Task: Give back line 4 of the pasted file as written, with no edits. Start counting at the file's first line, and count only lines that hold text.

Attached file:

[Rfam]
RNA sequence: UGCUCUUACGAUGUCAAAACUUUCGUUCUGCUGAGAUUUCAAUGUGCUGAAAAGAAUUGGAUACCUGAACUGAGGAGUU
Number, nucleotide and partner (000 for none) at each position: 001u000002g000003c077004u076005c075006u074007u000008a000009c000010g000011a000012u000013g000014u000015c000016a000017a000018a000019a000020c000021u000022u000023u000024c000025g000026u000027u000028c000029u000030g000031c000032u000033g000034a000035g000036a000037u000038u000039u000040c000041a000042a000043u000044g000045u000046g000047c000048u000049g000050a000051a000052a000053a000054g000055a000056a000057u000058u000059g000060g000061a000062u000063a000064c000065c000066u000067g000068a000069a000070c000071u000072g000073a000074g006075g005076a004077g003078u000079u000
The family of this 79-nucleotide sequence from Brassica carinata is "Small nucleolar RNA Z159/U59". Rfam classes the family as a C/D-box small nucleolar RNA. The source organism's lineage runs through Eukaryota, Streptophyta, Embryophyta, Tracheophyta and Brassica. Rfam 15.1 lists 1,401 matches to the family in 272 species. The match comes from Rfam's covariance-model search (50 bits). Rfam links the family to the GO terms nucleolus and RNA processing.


The family of this 79-nucleotide sequence from Brassica carinata is "Small nucleolar RNA Z159/U59". Rfam classes the family as a C/D-box small nucleolar RNA. The source organism's lineage runs through Eukaryota, Streptophyta, Embryophyta, Tracheophyta and Brassica. Rfam 15.1 lists 1,401 matches to the family in 272 species. The match comes from Rfam's covariance-model search (50 bits). Rfam links the family to the GO terms nucleolus and RNA processing.